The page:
Another unfortunate Big Stick moment occurred on a Cushy night which I ran at the 12 Bar Club.  I was doing a late set solo after the other bands had played and I decided to try Big Stick using the kit belonging to one of the other bands which had been left onstage.  The band in question were a rather over hyped indie 4 piece out of Manchester called Salako whom I had booked to headline.  Anyhow there I am bump splatting away, concentrating hard, eyes shut, pouring my heart and soul into the moment when the lead singer decided he wanted to head back up north, straightaway.  Well the little prick began dismantling the kit mid song which I was oblivious to at first as I was concentrating so hard and I hadn’t noticed the floor tom and a few cymbals had been removed until shouts and jeers from the audience shook me from my reverie. Ever the pro I kept going regardless and I got to end without belting him with my big sticks, but I was pissed off big time.  In the resulting kerfuffle between the band and my loyal Cushy regulars no one but me noticed the scally slipping out to the toilet so I followed behind.  I stood outside the men’s room for a moment and without consciously realizing it I knew what I had to do. In I went firmly shutting the door behind me.  Imagine the surprise on his spotty little face when he saw me approaching him as he tried stuffing his dick midstream back into his pants.  I can assure you I gave him a good tongue lashing at very close quarters. I can still smell the little creep.  Sweet as!

I’ve wanted to upload Big Stick the album for a while but never felt the time was right don’t ask me why I do now.  It’s the whole letting go thing.  Letting go of pain and disappointment letting go of power.  Letting go, not giving in.

Suzanne Rhatigan Vocals, Guitar…

John Morrison Bass…

Paul Murphy Drums…



32. Me me me me me…..

32. Me me me me me…
S.Rhatigan/ J F Morrison ©2000

suzanne-golden-50_02So, I’m finally ensconced in my new studio and it’s bliss. My own space dedicated to music and it’s not in my living room or bedroom but an actual studio, my studio the space I’ve dreamed of having my whole music life and that’s a good long while! No excuse now not to get on with it. NO EXCUSES. Oh Shit!

Now I have the space but will I ever again have the time? Being a “Singer Songwriter” is a completely selfish past time if, as is usually the case, the songs you write are for your own ears pretty much and are more a vehicle to express your angst, stories and emotions than a career per say. Sure you hope your songs will be heard by others, will resonate will connect will allow you to describe your time spent as an “occupation” even, but let’s face it what are the odds?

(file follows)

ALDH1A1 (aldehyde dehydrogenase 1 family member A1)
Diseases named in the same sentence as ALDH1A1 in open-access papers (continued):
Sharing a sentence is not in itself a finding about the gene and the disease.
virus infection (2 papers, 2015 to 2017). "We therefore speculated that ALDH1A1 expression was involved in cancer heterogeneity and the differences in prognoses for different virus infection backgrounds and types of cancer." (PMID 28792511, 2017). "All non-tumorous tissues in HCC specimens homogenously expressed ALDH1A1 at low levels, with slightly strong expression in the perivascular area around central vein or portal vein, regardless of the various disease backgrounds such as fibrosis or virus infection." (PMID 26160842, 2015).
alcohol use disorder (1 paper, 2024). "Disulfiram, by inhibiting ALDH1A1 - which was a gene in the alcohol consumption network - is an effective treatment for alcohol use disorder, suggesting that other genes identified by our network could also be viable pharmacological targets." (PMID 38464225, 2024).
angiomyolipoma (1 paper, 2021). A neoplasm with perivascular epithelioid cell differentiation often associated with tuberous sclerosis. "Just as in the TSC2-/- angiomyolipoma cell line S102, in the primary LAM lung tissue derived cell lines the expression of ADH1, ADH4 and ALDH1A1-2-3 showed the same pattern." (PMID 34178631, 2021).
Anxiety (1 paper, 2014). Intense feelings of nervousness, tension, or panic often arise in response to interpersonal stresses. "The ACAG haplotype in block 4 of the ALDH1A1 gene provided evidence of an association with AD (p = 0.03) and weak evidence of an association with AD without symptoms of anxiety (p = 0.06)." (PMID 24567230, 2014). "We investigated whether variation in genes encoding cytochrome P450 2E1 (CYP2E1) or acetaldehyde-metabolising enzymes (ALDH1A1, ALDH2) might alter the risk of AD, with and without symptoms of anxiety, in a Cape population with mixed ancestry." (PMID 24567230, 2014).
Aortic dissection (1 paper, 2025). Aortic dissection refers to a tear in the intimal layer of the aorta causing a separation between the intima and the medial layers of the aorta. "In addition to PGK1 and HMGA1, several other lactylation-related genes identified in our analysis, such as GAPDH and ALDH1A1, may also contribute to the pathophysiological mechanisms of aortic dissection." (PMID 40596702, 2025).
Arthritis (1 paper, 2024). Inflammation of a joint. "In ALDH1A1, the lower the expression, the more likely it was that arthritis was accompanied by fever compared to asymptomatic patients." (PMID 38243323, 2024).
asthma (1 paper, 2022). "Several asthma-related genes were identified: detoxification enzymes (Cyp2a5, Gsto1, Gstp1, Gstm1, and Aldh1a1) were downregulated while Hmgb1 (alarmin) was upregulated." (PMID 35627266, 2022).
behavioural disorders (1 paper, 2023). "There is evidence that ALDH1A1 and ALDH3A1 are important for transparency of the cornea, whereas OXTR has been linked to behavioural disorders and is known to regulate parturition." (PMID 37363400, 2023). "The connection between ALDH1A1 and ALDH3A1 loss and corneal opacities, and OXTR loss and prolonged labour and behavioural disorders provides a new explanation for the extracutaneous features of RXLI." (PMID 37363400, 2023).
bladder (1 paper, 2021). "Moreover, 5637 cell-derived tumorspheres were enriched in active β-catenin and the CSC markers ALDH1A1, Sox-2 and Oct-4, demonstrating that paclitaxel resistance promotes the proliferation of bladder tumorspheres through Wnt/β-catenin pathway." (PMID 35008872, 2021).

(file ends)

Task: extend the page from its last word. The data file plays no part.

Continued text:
A songwriter on the other hand who sits down and coolly write a tune to pitch to an artist or publisher or account manager can more reasonably describe that work as a “job” even if the returns on the writers time are even less than the singer songwriters. I don’t know which camp I fit into. I’ve had small successes in both and I’m quite comfortable with both. My aim as a song writer is to imbue a subject with genuine emotion while as a singer songwriter it is to engage the listener without being too self-indulgent. It’s a fine line.

Either way song writing, writing or art of any kind takes time and head space. Total immersion is the ideal but that’s pretty much impossible with school going kids pulling at you every which way. I guess a happy medium can be achieved though, particularly now I have my own studio… Did I mention that I have my own studio? And it has lockable doors! How lovely it would be to pin this blog to a brand new recording of one of my new songs but I think I’ll stick to my blog theme and use one of my 50 misses instead. The obvious choice is Me..

Back in the year 2000BC (before children) I was able to completely involve myself in music, song writing and recording. I didn’t have to answer to anyone boyfriends friends family anyone. I was perfectly happy with that and if anyone had a problem with it well they knew where they could go. Then along came this guy who changed all that. He wasn’t pushy, quite the opposite, he did everything to facilitate me, but the more our relationship went on the more I realised I was losing a grip on my splendid isolation not to mention my ovaries. In a panic I did everything I could to repel him including writing Me. If there was ever a clear message to back off this was it, but instead he simply consistently argued that in his opinion ridding himself of me was not a good plan and so I thought fuck you then you’re stuck with me!